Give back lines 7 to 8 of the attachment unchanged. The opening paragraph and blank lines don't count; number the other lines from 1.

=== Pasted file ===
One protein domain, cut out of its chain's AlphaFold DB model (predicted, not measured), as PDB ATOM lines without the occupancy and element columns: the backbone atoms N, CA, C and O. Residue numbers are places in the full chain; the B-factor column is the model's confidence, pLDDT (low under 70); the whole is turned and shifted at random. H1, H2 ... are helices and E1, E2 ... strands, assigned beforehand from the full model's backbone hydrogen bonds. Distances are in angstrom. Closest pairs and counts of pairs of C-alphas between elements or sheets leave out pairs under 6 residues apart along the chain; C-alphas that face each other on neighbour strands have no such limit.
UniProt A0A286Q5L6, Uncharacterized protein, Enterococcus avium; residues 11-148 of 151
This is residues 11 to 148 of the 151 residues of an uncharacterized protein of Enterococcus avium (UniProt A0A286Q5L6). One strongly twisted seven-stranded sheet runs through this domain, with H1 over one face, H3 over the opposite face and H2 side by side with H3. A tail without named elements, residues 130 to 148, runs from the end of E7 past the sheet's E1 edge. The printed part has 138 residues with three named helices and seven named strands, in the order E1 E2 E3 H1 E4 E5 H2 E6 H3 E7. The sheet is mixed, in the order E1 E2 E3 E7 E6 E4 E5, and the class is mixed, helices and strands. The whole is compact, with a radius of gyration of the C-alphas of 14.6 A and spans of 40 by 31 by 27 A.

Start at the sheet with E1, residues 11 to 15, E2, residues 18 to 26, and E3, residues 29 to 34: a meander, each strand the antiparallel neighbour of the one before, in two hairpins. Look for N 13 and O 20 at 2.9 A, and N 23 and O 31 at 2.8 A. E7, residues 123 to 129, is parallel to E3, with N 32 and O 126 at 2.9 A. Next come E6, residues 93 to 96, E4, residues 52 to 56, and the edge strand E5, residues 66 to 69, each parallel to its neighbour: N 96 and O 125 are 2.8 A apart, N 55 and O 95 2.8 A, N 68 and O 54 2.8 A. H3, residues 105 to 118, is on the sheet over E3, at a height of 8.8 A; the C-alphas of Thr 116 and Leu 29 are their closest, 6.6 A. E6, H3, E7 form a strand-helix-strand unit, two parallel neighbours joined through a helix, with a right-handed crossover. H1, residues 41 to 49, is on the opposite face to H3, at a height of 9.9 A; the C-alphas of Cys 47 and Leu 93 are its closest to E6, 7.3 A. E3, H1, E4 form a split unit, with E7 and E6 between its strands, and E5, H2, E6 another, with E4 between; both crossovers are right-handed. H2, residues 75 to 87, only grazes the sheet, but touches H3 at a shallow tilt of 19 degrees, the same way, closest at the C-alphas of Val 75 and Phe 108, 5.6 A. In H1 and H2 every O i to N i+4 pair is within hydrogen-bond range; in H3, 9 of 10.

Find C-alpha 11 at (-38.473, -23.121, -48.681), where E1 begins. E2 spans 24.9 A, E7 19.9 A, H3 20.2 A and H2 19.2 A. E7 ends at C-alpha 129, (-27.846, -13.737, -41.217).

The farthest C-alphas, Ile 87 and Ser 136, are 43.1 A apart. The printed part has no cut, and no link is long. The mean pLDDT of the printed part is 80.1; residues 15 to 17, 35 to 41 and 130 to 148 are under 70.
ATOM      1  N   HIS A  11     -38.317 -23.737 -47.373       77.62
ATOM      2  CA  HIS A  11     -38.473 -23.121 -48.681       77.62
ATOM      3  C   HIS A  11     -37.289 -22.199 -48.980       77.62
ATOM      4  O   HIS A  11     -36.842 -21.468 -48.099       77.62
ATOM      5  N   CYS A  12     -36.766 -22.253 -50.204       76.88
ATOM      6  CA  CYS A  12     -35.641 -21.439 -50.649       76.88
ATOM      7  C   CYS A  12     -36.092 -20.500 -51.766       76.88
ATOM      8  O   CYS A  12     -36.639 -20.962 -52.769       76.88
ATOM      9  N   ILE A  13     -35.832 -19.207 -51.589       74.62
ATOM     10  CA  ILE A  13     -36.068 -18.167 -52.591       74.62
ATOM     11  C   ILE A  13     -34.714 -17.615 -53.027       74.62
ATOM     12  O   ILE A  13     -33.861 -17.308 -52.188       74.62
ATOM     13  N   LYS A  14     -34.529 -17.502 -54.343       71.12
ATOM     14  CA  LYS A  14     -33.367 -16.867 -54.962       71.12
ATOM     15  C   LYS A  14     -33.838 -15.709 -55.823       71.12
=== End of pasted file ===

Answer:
ATOM      2  CA  HIS A  11     -38.473 -23.121 -48.681       77.62
ATOM      3  C   HIS A  11     -37.289 -22.199 -48.980       77.62